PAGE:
Wednesday, April 20, 2016

BOOK REVIEW: The Caped Crusade...

So is he queer or what?
By Don Stradley

Batman comes and goes – a menacing figure of the night, brought forth by National Comics as America was plodding from the Great Depression into WW2, forced to endure the sci-fi ‘50s and Pop Art ‘60s, the BAM! POW! of TV, and then four decades of rebirths, rehashes, revamps and requiems – and I’ve remained immune. This isn’t meant to flatter myself, for while I’ve never been sucked into the one era or another of Batmania, there’ve certainly been other questionable pursuits to eat my time, from Laverne & Shirley reruns on MeTV to old wrestling matches on YouTube. Still, I’ve often admired Adam West’s stuntman for throwing those up from the floor haymakers that could rattle the teeth of any costumed scoundrel. Hence, I was intrigued by Glen Weldon’s The Caped Crusade: Batman and the Rise of Nerd Culture, a thoughtful look at the long history of Batman, though I wish he’d spent more time on Lewis Wilson, the actor who first donned the ears for a 15-chapter Columbia serial in 1943, a showcase that, pound for pound, kicks as much ass as any Batman incarnation since, including Christopher Nolan’s glum trilogy.

Early in The Caped Crusade we learn about the prickly comic book readers and the bitter outrage they’ve unleashed on anyone who dared portray Batman as anything but a masked hammerhead. The Bat-loyalists, as devoted as Trekkies but even more self-righteous, have traditionally greeted any new development, whether in the comic mags or the movies, with a great weeping and gnashing of teeth, rising as one to wail: That’s not our Batman!  What they’ve wanted, it seems, is Taxi Driver with a Bat signal, with Travis Bickle putting aside his .44 mag in favor of his Batarang. Batman, you see, can never use a gun, which in itself is a childlike fantasy – guns are for adults, after all, so children dream of outsmarting the elders with the gadgets you might find on Batman’s utility belt. Dark Knight my ass. Batman is just a big rich kid with cool stuff and a magic belt. And his parents aren’t around to tell him what to do!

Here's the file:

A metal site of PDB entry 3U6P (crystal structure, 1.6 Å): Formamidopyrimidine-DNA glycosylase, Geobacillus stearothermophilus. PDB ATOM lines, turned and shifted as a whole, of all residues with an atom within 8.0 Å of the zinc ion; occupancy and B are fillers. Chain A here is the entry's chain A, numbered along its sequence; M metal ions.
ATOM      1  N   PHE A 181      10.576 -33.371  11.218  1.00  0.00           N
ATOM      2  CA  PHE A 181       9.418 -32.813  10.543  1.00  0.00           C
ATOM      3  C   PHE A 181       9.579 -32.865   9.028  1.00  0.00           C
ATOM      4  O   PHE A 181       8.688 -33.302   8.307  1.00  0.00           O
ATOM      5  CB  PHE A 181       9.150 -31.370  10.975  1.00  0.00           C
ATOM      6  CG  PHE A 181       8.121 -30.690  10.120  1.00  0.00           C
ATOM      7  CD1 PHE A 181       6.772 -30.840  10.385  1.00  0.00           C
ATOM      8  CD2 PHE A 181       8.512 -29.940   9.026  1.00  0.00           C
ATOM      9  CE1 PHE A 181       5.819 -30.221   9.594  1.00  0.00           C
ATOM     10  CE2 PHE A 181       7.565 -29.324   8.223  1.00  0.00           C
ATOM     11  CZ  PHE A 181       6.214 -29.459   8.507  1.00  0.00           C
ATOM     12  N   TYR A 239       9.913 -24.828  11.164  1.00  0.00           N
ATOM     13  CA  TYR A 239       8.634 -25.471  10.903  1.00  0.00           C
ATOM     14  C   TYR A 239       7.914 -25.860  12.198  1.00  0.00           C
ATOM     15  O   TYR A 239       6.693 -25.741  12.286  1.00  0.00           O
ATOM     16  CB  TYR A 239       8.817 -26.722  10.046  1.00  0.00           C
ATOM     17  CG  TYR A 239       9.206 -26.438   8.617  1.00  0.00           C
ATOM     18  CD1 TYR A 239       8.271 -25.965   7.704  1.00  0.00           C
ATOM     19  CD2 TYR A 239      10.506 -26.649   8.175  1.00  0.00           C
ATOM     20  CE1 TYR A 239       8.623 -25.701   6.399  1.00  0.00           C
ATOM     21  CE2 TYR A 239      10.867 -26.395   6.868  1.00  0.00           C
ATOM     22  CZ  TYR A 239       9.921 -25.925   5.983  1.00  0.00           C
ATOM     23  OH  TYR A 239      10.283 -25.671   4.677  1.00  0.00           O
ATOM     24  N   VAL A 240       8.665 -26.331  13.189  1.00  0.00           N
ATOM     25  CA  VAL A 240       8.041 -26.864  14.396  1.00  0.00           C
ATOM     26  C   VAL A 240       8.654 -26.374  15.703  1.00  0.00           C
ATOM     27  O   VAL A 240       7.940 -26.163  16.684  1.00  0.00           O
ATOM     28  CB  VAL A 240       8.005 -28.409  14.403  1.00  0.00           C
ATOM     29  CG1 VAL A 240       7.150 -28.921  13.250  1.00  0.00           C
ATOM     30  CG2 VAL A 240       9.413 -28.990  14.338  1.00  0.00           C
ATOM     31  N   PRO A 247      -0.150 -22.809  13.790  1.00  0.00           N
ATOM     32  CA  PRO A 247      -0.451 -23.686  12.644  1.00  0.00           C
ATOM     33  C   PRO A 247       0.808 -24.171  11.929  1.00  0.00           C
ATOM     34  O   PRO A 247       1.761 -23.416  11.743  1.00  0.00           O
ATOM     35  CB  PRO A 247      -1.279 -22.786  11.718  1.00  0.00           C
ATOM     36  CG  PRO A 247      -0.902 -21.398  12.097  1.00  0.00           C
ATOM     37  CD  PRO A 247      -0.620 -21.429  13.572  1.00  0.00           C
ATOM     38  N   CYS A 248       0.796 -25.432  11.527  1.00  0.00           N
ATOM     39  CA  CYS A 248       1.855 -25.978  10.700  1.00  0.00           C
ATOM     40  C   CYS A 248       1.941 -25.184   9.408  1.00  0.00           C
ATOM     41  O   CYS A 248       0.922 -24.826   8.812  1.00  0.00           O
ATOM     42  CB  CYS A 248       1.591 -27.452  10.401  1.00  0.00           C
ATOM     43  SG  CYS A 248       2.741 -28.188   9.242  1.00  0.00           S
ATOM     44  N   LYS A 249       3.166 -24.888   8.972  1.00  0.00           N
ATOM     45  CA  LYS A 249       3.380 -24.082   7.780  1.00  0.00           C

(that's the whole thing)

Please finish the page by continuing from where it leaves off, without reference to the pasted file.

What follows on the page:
The story Weldon tells is one of endurance, as Batman begins as a garden variety mystery man, “a crude, four-color slumgullion of borrowed ideas and stolen art,” patched together from elements of The Shadow, Zorro, and Lee Falk’s Phantom, only to spend many years inhaling the fumes of the far more popular Superman. As of 2016, Batman has overtaken “his older jock brother” and stands supreme, a turnabout akin to Donald Duck overtaking Mickey Mouse and becoming the new face of Disney. Batman’s current status is quite an achievement considering the character had come close to being discontinued on numerous occasions due to poor sales, not to mention the long running joke that he’s a homosexual. (For the record, a few DC writers have said yes, totally. Others say he's simply too absorbed with fighting crime to think about women.)  To the pleasure of his fans, Batman is finally taken seriously. But with a LEGO movie on the way, and the immensely unlikable Ben Affleck now wearing the cape, this could change faster than you can say “Joel Schumacher.” (He was the director who put nipples on Val Kilmer’s Bat suit, which set the fans moaning for years at the indignity. I thought the nipples should have been used as radio dials.)

Even if you haven’t dug into the Batman comics lately, and aren't aware of such events as Batman drowning at the bottom of Gotham River, or that there was once a phone-in vote to have Robin killed off, you can fill in the gaps thanks to Weldon’s thorough research and his entertaining style. I loved his comments on artist Jim Lee’s women, “with their ability to risk spinal torsion by simultaneously aiming the breasts and buttocks at the reader,” and the way he mocks the low budget look of the TV Batman’s third season, when it appeared as if the Joker “had chosen to hide out in a community theater production of The Fantasticks.” At times, though, Weldon works too hard. His description of McDonald’s as “the corporation whose spokesclown pimped saturated fat to children like a whimsical chalk-faced avatar of arteriosclerosis,” takes too many corners to make a belabored point. Still, Weldon’s passages about Batman’s mystique are inspired, such as this bit about, of all things, Batman’s cape: “It will become a major character, a silent but expressive narrator who guides the reader’s eye and infuses the action with layers of meaning, evoking a moldering grave shroud, or the leathery wings of a demon, or the fierce and howling winds of Aeolus.”


Where Weldon stumbles is with his depiction of Batman fandom. By labeling the readers as “nerds” rather than, say, enthusiasts, or fanboys, he renders them as a pimply-faced Greek chorus of whiners. Reading the word “nerd” two or three times per page may be funny for a while, but it ultimately has a dehumanizing effect. The ongoing battle between Time Warner’s clueless toy merchants and the army of hardcore readers carrying the torch for their masked hero isn’t as compelling as it could’ve been, for Weldon can’t elevate these permanent cases of arrested development into anything more than faceless grumblers, impossible to please mopes pining for a Batman of their own, with no Robin to get in the way, with no sunlight to break up the darkness they perceive as making Batman more suitable for adult readers, when any real adult looking for dark literature would simply forget the comics and read some Dostoyevsky.

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